The organizing committee invites established and emerging scholars to submit proposals for on-site or roundtable presentations on topics from late antiquity through the fifteenth century. As the title Gateways to Medieval Naples suggests, the seminar will both foreground the city’s material heritage and invite passage across times and places. Potential themes include (but are not limited to) continuity, rupture, and exchange between the medieval city and its ancient past; the city’s unique land- and sea-scape as a port through and within which artists, artworks, materials, and ideas circulated; ritual practices that framed monuments as sites of passage within greater webs of performances; the transformation of urban topography from late antiquity through the fifteenth century; patterns of urban patronage; the use of digital technologies to examine and understand the medieval city; and the interplay between the subjects and methodologies of historical research, with monuments providing multiple points of access to Naples’s material past.

We welcome proposals from art and architectural historians as well as from scholars in adjacent fields including archaeology, history, literary studies, anthropology, and musicology. The final program will be arranged topographically, thematically, and chronologically around the selected proposals. The plan (with grant funds pending) is for participants to receive a modest travel stipend (approximately 300 Euros for those traveling to Naples from within Europe and 800 US Dollars for those traveling from outside Europe). Lunches, opening and closing receptions, admissions fees, and local transportation costs will be covered by the seminar.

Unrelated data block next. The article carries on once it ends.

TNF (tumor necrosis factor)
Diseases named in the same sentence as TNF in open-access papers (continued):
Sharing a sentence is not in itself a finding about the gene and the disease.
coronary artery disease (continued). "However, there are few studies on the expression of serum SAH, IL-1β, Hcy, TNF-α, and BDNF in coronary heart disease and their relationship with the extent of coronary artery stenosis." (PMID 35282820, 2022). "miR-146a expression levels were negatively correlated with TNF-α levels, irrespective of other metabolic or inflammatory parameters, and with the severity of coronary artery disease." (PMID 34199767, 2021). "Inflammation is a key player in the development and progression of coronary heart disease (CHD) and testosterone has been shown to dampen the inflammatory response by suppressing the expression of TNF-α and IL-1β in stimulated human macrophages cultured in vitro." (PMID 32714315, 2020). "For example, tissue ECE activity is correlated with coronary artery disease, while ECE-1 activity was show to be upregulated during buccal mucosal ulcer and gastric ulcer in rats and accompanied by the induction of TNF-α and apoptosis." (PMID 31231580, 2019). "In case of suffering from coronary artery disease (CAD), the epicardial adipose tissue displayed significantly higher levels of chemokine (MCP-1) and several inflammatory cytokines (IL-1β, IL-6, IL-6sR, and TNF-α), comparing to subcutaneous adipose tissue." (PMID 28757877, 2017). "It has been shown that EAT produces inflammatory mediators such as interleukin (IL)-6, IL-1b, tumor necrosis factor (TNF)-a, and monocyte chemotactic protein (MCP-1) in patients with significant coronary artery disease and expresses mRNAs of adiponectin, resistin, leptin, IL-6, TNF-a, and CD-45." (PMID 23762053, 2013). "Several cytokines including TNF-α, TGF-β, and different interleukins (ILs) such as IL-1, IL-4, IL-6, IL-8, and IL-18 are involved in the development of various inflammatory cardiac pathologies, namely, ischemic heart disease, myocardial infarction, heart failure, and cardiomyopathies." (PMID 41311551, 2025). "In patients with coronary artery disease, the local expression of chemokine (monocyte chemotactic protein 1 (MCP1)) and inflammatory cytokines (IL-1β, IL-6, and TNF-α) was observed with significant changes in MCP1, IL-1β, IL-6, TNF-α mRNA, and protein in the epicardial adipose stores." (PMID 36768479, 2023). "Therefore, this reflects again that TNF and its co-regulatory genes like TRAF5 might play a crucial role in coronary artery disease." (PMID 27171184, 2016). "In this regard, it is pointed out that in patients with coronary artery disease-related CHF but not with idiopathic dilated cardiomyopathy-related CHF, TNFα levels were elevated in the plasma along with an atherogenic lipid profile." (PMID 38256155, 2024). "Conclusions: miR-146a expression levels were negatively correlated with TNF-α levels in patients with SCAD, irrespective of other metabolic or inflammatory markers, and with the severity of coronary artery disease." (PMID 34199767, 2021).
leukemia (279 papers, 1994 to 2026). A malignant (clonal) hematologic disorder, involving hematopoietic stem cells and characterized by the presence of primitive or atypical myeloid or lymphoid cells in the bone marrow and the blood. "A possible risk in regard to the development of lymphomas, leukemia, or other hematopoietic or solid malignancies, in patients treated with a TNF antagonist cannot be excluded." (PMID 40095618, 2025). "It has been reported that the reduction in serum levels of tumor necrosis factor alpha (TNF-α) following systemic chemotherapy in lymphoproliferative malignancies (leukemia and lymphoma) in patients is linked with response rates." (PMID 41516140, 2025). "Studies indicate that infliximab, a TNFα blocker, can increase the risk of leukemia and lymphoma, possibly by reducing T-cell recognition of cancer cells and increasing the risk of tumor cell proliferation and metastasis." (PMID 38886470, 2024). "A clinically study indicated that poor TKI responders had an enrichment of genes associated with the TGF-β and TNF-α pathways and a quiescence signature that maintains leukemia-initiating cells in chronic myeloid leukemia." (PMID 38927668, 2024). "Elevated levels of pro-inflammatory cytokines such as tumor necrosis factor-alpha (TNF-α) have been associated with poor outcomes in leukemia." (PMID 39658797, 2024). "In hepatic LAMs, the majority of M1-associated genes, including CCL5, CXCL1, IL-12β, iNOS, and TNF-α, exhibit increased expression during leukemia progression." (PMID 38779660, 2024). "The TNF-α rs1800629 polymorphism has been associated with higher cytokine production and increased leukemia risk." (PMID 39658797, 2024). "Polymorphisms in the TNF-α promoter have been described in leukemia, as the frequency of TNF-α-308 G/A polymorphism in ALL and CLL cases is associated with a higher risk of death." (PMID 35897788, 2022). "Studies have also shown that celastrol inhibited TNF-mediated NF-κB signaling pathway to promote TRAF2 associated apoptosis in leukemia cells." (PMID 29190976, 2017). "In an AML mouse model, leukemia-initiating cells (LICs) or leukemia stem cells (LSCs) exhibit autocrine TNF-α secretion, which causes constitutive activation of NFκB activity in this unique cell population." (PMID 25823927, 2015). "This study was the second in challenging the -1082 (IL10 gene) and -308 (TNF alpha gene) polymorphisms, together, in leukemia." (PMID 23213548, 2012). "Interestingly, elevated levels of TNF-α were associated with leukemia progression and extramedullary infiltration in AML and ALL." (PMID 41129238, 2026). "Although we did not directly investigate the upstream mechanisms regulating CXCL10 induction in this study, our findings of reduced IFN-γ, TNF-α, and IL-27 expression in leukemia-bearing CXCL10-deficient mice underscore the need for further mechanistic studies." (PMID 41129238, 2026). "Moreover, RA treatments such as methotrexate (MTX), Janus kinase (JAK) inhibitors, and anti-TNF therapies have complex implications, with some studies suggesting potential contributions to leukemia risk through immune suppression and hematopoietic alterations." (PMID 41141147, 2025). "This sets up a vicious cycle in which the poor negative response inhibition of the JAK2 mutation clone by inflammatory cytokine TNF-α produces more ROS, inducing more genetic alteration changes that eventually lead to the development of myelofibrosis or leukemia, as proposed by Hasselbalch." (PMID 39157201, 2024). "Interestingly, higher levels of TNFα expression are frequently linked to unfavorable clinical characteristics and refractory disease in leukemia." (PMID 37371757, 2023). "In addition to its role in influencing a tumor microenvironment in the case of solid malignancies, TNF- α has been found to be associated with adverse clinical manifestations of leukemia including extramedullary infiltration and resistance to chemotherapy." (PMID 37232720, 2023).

Proposals should include a curriculum vitae, a brief narrative biography (max. 150 words), and an abstract (max. 350 words), and may be in either Italian or English. The abstract should indicate the topic’s relevance to the themes outlined in the CFP above and whether the proposed contribution would take the form of an on-site presentation or a presentation in the afternoon roundtables held at the Centro. Final presentations may be made in Italian or English. Please combine these materials in a single Word or PDF document with Lastname_Firstname as the title, and send to lacapraia@gmail.comby 17 November 2019. Selected participants will be notified in early January. See the flyer here.


 

Past Conferences on Italian Topics
Conferences 2016
Conferences 2015
Conferences 2014
Conferences 2013
Conferences 2012
Conferences 2011
Conferences 2010